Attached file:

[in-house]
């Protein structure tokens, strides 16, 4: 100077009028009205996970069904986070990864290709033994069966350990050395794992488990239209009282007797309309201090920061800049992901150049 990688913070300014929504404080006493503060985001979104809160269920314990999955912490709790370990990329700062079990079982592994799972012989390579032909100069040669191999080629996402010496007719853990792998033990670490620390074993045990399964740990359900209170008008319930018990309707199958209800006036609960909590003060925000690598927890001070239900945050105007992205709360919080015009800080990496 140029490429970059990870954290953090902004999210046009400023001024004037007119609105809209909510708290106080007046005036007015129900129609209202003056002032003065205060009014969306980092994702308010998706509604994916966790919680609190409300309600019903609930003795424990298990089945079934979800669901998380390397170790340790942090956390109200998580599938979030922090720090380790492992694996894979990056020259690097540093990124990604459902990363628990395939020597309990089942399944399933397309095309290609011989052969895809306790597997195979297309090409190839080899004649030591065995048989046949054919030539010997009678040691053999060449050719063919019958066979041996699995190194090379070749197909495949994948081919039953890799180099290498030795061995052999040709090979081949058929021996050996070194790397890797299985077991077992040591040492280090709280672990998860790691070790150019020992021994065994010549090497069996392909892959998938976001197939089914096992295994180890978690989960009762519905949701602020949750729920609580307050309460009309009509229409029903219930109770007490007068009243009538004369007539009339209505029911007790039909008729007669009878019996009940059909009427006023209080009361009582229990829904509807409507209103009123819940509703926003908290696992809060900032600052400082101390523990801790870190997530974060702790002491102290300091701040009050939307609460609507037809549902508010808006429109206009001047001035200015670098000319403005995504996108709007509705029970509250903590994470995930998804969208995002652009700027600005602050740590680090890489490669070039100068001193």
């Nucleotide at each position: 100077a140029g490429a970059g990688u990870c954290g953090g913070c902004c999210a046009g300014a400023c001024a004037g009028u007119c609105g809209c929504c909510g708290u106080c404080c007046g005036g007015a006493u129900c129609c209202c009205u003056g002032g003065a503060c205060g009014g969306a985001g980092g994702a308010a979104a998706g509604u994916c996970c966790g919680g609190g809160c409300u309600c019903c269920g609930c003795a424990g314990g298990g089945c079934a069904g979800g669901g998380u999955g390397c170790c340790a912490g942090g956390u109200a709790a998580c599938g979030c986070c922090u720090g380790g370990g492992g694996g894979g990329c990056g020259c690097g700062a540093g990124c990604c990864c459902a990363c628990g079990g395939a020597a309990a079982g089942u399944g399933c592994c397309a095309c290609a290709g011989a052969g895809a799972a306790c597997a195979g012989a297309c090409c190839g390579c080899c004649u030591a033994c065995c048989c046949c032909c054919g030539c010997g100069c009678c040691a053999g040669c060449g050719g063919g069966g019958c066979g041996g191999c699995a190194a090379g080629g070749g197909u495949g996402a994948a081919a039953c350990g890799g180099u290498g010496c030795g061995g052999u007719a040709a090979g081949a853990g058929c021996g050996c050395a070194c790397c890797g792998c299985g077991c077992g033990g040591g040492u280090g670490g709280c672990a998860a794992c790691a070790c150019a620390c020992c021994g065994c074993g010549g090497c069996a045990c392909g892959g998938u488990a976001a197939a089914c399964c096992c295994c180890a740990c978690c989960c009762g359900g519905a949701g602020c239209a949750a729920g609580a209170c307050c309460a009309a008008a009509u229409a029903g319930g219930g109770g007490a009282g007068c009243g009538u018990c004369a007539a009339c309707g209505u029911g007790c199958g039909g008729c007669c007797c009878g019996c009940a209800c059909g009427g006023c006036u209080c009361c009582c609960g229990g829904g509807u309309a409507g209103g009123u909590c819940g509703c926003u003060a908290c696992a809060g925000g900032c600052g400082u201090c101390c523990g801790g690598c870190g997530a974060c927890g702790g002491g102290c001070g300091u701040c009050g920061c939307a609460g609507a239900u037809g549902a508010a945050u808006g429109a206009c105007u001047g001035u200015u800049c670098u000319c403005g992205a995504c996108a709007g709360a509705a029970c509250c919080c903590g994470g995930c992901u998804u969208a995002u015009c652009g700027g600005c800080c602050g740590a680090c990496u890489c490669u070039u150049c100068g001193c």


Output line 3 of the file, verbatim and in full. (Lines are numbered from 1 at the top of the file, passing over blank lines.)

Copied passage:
């Nucleotide at each position: 100077a140029g490429a970059g990688u990870c954290g953090g913070c902004c999210a046009g300014a400023c001024a004037g009028u007119c609105g809209c929504c909510g708290u106080c404080c007046g005036g007015a006493u129900c129609c209202c009205u003056g002032g003065a503060c205060g009014g969306a985001g980092g994702a308010a979104a998706g509604u994916c996970c966790g919680g609190g809160c409300u309600c019903c269920g609930c003795a424990g314990g298990g089945c079934a069904g979800g669901g998380u999955g390397c170790c340790a912490g942090g956390u109200a709790a998580c599938g979030c986070c922090u720090g380790g370990g492992g694996g894979g990329c990056g020259c690097g700062a540093g990124c990604c990864c459902a990363c628990g079990g395939a020597a309990a079982g089942u399944g399933c592994c397309a095309c290609a290709g011989a052969g895809a799972a306790c597997a195979g012989a297309c090409c190839g390579c080899c004649u030591a033994c065995c048989c046949c032909c054919g030539c010997g100069c009678c040691a053999g040669c060449g050719g063919g069966g019958c066979g041996g191999c699995a190194a090379g080629g070749g197909u495949g996402a994948a081919a039953c350990g890799g180099u290498g010496c030795g061995g052999u007719a040709a090979g081949a853990g058929c021996g050996c050395a070194c790397c890797g792998c299985g077991c077992g033990g040591g040492u280090g670490g709280c672990a998860a794992c790691a070790c150019a620390c020992c021994g065994c074993g010549g090497c069996a045990c392909g892959g998938u488990a976001a197939a089914c399964c096992c295994c180890a740990c978690c989960c009762g359900g519905a949701g602020c239209a949750a729920g609580a209170c307050c309460a009309a008008a009509u229409a029903g319930g219930g109770g007490a009282g007068c009243g009538u018990c004369a007539a009339c309707g209505u029911g007790c199958g039909g008729c007669c007797c009878g019996c009940a209800c059909g009427g006023c006036u209080c009361c009582c609960g229990g829904g509807u309309a409507g209103g009123u909590c819940g509703c926003u003060a908290c696992a809060g925000g900032c600052g400082u201090c101390c523990g801790g690598c870190g997530a974060c927890g702790g002491g102290c001070g300091u701040c009050g920061c939307a609460g609507a239900u037809g549902a508010a945050u808006g429109a206009c105007u001047g001035u200015u800049c670098u000319c403005g992205a995504c996108a709007g709360a509705a029970c509250c919080c903590g994470g995930c992901u998804u969208a995002u015009c652009g700027g600005c800080c602050g740590a680090c990496u890489c490669u070039u150049c100068g001193c």